$1,541,532

Additional State Aid Received by Chesterfield

Members of the CTEA, along with residents, show their support before Board Meeting | July 25th, 2018

CHESTERFIELD, NJ –

In April of 2017, Chesterfield Elementary was in trouble. Funded by New Jersey State Government at 9.5% of where it should be (based on a 2008 Corzine bill), and $500,000 in deficit, multiple programs and positions were eliminated.

Related: Instrumental, Library Cut at Chesterfield, 7 Total Positions Cut

Last week, Governor Phil Murphy, along with State Senate President Steve Sweeney brought about a law to put more money into the state’s education fund.

Chesterfield Elementary is now funded at 58% with an addition of $1,541,532. Now, the task turns from “what to cut”, to “how to spend it”.

Funded by the State Government
0%

Before Wednesday’s Chesterfield Board of Education Meeting, the Board released information on how it planned to spend the increase in funding on platforms like NextDoor and WhatsApp. The information released gave a detailed list of where the Board wanted the $1.5M to go, to be decided Wednesday.

Along with bringing in new staff (Instructional Coaches), moving part-time employees to full-time (second music teacher), reinstating positions that had been cut (Library Aide), and fixing broken furniture (lunch tables), the last item on the list spends $214,429 on a tax decrease to residents. Taxpayers living in the average assessed home of $390,496 would see an approximate $111 total, or $9.25 a month.

About 100 people attended Wednesday’s meeting, and almost every public comment expressed confusion as to why the $214,429 wasn’t being used in the school budget for the students. 2 public comments agreed with the Boards decision to give the money back to the taxpayers but recognized it is mostly a symbolic gesture.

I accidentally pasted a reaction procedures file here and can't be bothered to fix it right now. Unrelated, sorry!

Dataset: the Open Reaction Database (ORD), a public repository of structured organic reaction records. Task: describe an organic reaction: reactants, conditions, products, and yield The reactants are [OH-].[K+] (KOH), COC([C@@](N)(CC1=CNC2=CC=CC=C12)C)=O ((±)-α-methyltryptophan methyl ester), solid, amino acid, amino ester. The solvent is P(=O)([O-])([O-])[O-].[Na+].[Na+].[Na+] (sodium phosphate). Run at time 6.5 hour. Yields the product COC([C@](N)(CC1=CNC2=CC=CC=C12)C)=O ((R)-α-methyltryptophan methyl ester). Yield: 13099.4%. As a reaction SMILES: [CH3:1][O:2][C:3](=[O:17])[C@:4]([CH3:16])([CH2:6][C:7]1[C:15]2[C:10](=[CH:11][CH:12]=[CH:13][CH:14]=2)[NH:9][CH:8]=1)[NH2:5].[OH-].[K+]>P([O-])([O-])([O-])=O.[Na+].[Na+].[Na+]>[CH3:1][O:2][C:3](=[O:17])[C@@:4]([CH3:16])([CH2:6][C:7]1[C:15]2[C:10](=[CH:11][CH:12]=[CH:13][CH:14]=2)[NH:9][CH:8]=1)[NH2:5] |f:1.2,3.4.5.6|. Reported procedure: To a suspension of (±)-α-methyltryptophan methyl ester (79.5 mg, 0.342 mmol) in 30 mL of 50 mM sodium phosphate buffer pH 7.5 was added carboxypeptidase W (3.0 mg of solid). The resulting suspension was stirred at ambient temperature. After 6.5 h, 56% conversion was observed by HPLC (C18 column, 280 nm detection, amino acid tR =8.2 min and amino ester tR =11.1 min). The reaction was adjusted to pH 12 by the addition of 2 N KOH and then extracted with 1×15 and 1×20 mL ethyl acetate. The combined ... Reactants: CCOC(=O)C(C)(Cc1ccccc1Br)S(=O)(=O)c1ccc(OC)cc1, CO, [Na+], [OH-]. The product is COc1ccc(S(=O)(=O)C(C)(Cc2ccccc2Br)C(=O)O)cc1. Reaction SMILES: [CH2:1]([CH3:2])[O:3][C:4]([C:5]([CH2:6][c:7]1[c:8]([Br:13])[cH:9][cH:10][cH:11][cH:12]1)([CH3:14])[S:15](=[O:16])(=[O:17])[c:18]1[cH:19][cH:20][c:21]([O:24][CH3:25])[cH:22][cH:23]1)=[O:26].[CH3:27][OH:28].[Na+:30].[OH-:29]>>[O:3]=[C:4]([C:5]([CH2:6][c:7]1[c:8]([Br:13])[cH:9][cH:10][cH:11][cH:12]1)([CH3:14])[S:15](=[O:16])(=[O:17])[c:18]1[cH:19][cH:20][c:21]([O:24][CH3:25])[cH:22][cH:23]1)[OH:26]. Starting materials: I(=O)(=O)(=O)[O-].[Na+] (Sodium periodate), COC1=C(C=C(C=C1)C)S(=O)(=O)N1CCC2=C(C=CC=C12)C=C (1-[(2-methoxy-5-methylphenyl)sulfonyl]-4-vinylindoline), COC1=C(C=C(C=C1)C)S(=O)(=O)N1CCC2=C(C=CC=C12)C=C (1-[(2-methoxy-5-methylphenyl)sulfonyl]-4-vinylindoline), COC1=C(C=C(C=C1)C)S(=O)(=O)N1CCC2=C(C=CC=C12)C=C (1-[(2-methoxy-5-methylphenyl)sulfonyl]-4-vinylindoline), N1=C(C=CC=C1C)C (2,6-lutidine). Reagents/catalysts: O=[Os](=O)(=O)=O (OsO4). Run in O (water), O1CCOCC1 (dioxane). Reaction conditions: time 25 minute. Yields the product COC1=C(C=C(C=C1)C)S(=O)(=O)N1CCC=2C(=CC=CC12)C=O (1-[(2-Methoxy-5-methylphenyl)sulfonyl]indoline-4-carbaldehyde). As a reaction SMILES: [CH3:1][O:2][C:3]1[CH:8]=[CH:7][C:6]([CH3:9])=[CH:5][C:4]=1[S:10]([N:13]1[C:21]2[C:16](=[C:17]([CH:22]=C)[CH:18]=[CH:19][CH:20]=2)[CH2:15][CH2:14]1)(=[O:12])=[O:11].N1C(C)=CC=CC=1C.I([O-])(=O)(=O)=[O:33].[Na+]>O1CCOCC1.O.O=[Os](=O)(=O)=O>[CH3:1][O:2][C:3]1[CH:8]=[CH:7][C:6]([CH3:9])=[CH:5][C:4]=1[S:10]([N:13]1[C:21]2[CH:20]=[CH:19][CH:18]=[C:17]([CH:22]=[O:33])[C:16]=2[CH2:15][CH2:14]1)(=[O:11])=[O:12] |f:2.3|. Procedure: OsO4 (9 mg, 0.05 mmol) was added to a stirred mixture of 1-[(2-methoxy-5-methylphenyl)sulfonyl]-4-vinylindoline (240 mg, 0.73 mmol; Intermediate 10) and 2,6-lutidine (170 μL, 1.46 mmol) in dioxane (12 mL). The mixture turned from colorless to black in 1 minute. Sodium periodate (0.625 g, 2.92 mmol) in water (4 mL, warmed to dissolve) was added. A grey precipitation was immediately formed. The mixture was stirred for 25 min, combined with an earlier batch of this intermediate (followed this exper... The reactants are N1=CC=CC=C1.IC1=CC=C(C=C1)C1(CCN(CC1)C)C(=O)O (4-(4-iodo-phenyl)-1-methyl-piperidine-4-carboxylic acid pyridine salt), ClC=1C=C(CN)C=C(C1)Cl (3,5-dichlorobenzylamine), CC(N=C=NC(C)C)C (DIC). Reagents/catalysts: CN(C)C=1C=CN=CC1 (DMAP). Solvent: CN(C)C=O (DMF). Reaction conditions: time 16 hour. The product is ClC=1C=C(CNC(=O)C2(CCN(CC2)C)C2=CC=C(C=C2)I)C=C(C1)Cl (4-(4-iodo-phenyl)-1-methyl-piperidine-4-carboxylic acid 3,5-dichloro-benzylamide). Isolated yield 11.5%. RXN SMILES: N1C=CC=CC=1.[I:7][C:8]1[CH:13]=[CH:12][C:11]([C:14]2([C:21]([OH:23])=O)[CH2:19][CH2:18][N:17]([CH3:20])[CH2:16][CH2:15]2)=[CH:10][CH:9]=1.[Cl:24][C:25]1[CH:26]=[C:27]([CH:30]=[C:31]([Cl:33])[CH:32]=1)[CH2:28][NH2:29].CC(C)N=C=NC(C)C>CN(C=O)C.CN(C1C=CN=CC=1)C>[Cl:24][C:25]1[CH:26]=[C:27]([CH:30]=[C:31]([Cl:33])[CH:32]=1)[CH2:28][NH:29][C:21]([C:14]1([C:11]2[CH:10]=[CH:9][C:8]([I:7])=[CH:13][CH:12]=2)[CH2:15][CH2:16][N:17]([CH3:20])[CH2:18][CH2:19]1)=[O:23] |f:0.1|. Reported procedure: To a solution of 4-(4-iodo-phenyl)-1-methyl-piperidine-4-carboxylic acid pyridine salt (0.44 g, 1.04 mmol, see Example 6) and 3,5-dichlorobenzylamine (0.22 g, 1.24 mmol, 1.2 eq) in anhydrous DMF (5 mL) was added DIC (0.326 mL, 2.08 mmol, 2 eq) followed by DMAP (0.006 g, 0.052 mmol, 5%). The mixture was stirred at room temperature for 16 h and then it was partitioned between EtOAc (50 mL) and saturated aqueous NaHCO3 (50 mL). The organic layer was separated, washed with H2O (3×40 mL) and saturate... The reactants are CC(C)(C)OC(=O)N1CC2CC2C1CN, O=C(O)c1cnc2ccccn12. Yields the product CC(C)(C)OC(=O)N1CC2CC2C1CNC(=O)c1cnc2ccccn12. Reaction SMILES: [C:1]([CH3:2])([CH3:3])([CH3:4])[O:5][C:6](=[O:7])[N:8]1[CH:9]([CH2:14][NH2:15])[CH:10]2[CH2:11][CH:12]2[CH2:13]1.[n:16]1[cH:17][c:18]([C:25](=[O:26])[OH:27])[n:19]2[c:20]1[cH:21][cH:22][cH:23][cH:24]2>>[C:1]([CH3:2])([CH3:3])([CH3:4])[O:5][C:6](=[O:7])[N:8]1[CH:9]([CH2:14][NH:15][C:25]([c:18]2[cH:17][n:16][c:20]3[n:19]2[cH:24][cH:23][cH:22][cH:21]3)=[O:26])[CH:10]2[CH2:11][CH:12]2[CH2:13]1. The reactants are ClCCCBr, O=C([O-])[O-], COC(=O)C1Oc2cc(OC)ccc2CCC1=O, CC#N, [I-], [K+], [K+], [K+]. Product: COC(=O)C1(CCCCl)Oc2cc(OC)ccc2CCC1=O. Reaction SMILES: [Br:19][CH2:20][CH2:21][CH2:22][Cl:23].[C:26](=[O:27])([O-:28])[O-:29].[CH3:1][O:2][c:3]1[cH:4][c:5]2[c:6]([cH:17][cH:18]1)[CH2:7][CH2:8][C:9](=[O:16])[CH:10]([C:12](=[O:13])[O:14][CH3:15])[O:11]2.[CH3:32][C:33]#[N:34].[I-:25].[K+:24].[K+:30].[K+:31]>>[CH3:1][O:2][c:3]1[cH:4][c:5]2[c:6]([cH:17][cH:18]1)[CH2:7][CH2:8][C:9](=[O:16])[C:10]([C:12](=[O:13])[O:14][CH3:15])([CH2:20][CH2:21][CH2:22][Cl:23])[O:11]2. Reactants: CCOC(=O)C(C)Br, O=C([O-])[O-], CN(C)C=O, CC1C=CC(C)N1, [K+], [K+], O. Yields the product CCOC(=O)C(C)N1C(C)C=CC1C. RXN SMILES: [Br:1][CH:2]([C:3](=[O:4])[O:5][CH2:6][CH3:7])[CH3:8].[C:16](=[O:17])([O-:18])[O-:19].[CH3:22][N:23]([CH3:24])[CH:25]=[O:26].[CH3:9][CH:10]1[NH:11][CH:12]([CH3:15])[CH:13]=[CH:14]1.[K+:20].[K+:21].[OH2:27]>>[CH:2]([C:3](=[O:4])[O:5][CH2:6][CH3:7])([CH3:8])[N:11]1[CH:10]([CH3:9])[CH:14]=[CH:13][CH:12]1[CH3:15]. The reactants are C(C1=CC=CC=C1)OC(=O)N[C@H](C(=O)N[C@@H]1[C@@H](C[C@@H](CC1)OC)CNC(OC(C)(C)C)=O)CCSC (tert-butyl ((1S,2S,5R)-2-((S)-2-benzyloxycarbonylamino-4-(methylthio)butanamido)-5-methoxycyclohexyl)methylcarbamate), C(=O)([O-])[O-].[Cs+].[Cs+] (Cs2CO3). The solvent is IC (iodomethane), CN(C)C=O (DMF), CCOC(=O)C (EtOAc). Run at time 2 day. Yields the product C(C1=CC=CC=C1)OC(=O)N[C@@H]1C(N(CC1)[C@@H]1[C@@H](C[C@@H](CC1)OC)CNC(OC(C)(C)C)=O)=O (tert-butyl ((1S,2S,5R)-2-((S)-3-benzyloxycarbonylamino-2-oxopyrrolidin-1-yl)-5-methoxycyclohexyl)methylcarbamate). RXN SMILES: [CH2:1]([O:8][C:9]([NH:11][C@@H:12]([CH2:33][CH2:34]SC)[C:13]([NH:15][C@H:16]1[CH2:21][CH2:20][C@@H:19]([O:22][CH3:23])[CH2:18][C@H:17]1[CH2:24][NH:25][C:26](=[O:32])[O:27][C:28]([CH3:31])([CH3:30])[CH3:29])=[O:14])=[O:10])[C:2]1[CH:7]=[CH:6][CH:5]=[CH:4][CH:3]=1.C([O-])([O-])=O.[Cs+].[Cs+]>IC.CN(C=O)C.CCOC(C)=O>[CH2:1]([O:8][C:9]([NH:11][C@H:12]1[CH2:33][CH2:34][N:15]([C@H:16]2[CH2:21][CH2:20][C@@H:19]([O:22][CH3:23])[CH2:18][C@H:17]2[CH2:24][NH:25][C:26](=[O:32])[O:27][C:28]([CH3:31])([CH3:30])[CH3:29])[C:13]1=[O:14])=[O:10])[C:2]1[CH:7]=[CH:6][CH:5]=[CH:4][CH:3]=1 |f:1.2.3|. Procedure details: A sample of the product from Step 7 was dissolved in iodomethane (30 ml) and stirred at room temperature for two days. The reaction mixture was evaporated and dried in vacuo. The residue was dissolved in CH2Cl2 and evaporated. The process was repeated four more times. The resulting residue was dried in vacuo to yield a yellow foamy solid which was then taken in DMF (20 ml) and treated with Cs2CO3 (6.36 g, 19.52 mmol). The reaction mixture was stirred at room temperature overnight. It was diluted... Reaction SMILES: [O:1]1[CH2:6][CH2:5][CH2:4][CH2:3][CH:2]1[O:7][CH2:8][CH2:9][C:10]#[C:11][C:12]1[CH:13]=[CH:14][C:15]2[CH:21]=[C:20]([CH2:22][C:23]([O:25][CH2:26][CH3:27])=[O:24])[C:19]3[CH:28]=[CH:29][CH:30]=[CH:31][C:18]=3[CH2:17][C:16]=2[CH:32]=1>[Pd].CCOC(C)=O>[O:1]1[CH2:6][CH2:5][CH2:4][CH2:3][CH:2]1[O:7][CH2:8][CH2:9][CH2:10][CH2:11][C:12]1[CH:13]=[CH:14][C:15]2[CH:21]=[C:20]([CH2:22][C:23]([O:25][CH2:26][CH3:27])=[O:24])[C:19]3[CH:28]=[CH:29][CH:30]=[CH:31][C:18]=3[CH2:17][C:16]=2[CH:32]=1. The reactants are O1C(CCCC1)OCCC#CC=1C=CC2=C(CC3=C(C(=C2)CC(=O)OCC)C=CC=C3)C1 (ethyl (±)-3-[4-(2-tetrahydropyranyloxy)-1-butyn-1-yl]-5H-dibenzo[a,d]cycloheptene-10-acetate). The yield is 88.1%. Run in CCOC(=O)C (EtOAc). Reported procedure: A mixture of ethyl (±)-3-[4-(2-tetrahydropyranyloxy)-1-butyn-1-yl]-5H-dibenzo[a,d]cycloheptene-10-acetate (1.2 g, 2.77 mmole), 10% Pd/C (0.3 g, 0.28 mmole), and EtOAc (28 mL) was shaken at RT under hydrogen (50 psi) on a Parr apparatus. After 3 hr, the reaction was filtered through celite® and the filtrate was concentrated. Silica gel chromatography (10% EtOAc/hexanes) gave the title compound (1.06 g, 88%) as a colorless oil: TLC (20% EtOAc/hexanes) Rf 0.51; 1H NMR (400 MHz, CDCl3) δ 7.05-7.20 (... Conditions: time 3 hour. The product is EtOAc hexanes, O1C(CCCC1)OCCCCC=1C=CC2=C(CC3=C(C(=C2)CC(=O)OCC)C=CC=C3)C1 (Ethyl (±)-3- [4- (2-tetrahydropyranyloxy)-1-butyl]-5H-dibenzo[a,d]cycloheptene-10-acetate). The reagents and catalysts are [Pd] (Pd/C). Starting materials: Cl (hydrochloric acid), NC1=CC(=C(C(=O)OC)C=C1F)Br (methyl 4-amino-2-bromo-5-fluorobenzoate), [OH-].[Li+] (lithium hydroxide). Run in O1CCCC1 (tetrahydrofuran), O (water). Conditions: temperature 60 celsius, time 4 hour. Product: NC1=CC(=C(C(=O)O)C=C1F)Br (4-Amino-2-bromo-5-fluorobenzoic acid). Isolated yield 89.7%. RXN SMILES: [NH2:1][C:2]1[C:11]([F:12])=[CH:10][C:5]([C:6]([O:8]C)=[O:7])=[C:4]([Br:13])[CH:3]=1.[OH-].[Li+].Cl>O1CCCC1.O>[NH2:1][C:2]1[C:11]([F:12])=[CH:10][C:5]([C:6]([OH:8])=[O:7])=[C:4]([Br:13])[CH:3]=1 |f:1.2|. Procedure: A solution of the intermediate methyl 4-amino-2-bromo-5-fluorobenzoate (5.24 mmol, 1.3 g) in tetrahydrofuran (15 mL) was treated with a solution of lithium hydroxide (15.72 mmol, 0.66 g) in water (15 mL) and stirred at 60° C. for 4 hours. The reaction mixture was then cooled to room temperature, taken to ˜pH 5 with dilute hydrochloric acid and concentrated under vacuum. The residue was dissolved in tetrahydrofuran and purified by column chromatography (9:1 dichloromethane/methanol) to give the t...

We cannot afford to give that money away as tax relief this year.

-Board Member Amy Jablonski

After discussing regular business, it was time for the Board to vote on the use of the additional funds. Board Member Amy Jablonski (joined the board in 2017), did not agree with the budget item giving money back to the taxpayers. She noted that at all of the State Budget Hearings she attended along with parents, teachers, Board Members, and residents, she did not hear people asking for tax relief in their testimonies. “We cannot afford to give that money away as tax relief this year.” She recommended moving that money into a reserve since “we don’t know what is ahead.”

Jablonski made a formal motion to amend the budget, which failed.

INITIAL VOTE ON AMENDING THE BUDGET
ShahBondBrownHogganJablonski
NoNoNoYesYes

Board Member Dr. Terran Brown put forward a compromise. Dr. Brown suggested putting that money into a fund that wouldn’t be accessible until the 2019-2020 school year. Hearing new information, the audience protested, asking for another public comments section, which Jablonski made a successful motion for.

After hearing the public’s comments on the potential compromise, the Board voted again on Jablonski’s original motion: Move the $214,429 into the Maintenance Reserve for the upcoming 2018-2019 school budget. This time, the motion passed unanimously.

FINAL VOTE OF AMENDING THE BUDGET
ShahBondBrownHogganJablonski
YesYesYesYesYes

Jablonski spoke exclusively to WBNC NEWS after the meeting.

“If I had my druthers, we would spend [the additional funds] this year on our students… that to me was the obvious compromise to be had between tax relief and spending all of the money this year… We are a reflection of our community, and this fight for fair funding was one that our community undertook… It took hundreds of people… It’s important that we’re respectful of that and respectful of the needs and the wants of our community and balancing that with what our school district needs.”

Amy JablonskiChesterfield Twp School Board Member